If you’ve seen one rural community, you’ve seen one rural community.” 

It may come as a surprise to learn that there is no exact definition of a rural community. Trying to define rural is a challenging task given our country’s diverse geography and changing demographics. One thing is clear, however, rural communities are no strangers to natural hazards and extreme weather events. 

Unfortunately, smaller populations and more remote geography mean that disasters in these areas do not receive the same attention as disasters in large cities. Disasters in rural communities tend to receive fewer donations, less media attention, and a smaller presence from outside disaster response organizations – making recovery more difficult for those affected. 

So, what can funders do to support these communities before, during and after disaster strikes? 

The Center for Disaster Philanthropy (CDP) recently hosted a webinar, Beyond the Headlines: Funding Disasters in Rural Communities, to help answer this question. CDP Vice President Regine A. Webster moderated the discussion and panelists included: Cari Cullen, director of the CDP Midwest Early Recovery Fund, Brian Fogle, president and CEO of the Community Foundation of the Ozarks, and Don Phoenix, principal of the Sankofa Group, LLC. 

Here are some key takeaways for donors from the webinar: 

Rural America is diverse and full of entrepreneurs. It’s innovative and changing. Contrary to popular belief, agriculture accounts for only a fraction of rural employment overall. Manufacturing and agriculture, which are the two historically dominant sectors in rural areas, now account for less than one in five rural jobs combined. Rural America is also home to immigrants, refugees and Black, Indigenous and people of color (BIPOC) communities that have historically experienced marginalization and disinvestment. Funders must keep these factors in mind and include marginalized communities in the planning and decision-making process.

Take time to listen and engage with communities to learn what they want and need. Instead of telling communities that they need, spend time listening to community members and building trust. Allow them to tell you about the challenges they are facing, what is important to them, and the critical needs that must be met.

As Cullen said, “I need to listen deeply enough to provide the right resources at the right time.”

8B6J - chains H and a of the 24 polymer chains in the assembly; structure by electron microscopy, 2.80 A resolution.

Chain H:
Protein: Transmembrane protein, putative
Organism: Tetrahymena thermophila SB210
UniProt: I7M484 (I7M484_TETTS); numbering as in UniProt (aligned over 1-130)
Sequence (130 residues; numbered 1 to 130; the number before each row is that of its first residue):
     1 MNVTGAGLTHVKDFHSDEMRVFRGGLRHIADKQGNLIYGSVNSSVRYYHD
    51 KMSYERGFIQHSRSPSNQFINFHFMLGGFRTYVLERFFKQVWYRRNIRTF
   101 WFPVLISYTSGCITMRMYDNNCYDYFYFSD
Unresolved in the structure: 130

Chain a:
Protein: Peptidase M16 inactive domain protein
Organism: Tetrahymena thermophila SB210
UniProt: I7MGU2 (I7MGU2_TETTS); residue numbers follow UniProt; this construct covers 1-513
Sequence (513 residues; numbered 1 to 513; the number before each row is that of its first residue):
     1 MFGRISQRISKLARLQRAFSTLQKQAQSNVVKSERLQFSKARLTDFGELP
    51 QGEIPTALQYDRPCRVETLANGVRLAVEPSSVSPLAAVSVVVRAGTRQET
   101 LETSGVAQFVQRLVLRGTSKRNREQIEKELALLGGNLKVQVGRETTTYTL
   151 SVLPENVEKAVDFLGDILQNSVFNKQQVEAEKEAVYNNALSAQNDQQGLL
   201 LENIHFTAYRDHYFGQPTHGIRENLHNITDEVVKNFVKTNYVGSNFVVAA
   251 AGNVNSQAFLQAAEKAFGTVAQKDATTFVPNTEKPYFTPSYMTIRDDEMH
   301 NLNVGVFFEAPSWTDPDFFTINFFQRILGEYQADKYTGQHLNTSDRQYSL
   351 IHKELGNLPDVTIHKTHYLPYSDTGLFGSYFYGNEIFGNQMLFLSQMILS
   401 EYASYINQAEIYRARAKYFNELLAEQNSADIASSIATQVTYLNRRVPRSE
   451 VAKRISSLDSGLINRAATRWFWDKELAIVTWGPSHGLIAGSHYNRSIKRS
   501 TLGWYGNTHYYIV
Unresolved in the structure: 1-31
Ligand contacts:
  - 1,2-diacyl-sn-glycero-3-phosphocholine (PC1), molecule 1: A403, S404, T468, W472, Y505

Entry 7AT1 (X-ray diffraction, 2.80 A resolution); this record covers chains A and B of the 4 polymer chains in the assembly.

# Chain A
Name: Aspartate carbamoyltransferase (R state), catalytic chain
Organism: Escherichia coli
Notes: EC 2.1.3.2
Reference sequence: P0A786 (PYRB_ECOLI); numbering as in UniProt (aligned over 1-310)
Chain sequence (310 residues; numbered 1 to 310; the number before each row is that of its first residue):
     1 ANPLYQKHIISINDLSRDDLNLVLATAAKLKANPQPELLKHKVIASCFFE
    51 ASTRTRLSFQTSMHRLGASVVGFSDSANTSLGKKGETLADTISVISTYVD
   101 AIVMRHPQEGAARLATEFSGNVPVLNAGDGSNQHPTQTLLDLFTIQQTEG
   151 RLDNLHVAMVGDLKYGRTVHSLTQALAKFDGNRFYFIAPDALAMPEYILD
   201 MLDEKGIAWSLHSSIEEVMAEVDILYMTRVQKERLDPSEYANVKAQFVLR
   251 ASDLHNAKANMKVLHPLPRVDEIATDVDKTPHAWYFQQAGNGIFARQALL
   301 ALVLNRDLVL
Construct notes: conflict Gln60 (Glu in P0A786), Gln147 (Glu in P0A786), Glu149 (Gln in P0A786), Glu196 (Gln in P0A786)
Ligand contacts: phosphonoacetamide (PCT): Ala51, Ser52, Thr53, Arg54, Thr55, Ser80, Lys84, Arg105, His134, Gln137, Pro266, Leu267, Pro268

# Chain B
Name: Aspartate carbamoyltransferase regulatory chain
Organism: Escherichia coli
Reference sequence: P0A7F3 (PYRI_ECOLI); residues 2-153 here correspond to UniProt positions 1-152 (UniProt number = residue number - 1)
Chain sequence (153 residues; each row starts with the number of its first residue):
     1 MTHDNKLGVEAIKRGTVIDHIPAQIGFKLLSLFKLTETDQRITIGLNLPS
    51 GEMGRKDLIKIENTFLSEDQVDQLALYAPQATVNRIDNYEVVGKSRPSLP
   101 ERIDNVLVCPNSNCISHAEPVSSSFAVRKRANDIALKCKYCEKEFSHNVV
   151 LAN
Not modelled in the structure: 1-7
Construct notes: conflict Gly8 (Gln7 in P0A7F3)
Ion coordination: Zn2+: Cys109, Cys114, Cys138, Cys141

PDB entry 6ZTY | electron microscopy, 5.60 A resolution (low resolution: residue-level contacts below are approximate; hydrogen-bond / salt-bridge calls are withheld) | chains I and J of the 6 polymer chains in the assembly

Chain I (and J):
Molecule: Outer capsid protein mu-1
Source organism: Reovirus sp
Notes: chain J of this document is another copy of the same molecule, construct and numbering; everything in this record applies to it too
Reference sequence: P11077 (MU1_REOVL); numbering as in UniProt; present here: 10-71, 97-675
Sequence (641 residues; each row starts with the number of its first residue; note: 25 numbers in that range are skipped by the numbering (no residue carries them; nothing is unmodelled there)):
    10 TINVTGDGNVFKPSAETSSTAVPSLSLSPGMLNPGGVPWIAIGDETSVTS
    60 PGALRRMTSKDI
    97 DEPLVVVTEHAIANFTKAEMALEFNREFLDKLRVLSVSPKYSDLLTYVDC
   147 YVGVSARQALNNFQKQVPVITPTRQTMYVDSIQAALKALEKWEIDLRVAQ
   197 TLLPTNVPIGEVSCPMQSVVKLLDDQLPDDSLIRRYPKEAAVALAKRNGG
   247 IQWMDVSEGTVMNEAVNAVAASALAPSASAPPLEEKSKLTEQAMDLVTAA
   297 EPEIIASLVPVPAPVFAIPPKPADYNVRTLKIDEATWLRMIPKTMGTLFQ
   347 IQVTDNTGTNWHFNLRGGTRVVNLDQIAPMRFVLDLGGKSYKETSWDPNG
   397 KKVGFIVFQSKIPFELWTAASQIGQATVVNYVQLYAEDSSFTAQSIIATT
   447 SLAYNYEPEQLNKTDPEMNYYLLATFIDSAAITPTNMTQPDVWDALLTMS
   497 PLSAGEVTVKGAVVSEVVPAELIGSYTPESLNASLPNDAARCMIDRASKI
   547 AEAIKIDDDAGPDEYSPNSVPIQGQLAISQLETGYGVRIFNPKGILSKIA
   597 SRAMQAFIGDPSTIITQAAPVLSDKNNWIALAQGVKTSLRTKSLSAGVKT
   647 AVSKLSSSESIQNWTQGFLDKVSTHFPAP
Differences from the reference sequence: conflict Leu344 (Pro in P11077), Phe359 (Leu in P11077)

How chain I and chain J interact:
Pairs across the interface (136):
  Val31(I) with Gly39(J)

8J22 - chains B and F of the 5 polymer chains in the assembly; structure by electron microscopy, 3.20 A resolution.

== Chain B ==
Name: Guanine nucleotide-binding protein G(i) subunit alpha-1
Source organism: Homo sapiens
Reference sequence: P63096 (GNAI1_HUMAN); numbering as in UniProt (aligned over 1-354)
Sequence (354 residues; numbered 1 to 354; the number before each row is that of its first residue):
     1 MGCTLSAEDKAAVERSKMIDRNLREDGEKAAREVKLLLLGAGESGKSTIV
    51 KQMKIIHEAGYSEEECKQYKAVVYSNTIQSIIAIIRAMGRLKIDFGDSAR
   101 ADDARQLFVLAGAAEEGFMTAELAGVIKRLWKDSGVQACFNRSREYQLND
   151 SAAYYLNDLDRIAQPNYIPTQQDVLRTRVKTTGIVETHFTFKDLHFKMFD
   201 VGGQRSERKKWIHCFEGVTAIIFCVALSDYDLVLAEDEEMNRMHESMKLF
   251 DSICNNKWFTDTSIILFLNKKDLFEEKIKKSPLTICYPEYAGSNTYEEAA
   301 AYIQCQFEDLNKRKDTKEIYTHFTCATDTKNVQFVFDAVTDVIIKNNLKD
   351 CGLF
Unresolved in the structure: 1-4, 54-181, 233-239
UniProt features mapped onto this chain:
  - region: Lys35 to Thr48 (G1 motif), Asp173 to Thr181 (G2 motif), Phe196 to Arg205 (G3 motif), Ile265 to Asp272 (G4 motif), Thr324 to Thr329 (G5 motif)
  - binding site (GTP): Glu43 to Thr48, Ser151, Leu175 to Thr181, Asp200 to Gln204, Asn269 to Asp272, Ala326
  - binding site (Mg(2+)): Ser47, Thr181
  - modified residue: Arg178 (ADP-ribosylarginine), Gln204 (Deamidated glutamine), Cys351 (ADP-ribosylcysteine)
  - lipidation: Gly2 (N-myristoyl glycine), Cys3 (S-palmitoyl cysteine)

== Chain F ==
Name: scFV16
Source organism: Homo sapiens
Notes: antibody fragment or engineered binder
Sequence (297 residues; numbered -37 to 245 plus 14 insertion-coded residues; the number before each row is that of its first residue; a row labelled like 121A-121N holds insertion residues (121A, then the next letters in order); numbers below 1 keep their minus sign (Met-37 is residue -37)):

Be there for the long-term. Recovery in rural areas is going to take a while and look different than disasters in urban areas. That’s why Brian Fogle shared that “one of the first things that we try to do is go into the community and be present and give them hope, and also set expectations.” Funders must help communities understand that the road to recovery will be long and commit to being there for them long-term.

Fogle added: “It is very, very important to let them know we will walk along with them.”

A little goes a long way in rural areas. There aren’t many large nonprofits in these communities, but people are resourceful. They work together and share resources in ways that amplify impact. Money can go a long way if you give communities the flexibility and freedom to determine how to use their limited funds. Donors need to build the capacity of those who are already doing the work in the community, giving them the resources to coordinate and build a coalition or recovery group.

And, as Phoenix said, “We can’t wait for a crisis to think about capacity in rural communities. We need to fund local disaster management plans for communities.”

Community foundations are critical partners. Small communities are skeptical of outsiders, but community foundations are in the community. Partnering with local community foundations can help ensure your donation is used in the most efficient way to meet critical needs.

Fogle explained: “They're the people that know their community, care for their community and know how to get things done more than anybody else.”

We can’t end this recap without mentioning the deadly tornado outbreak that wreaked havoc across eight states on Dec. 10 and 11. The majority of tornado-hit communities are in rural areas and will face a long and difficult road to recovery. We encourage you to join CDP for the December 2021 tornadoes: How to Support Long-term Recovery webinar, co-sponsored by Giving Compass, on Thursday, Dec. 16 at 2 p.m. ET.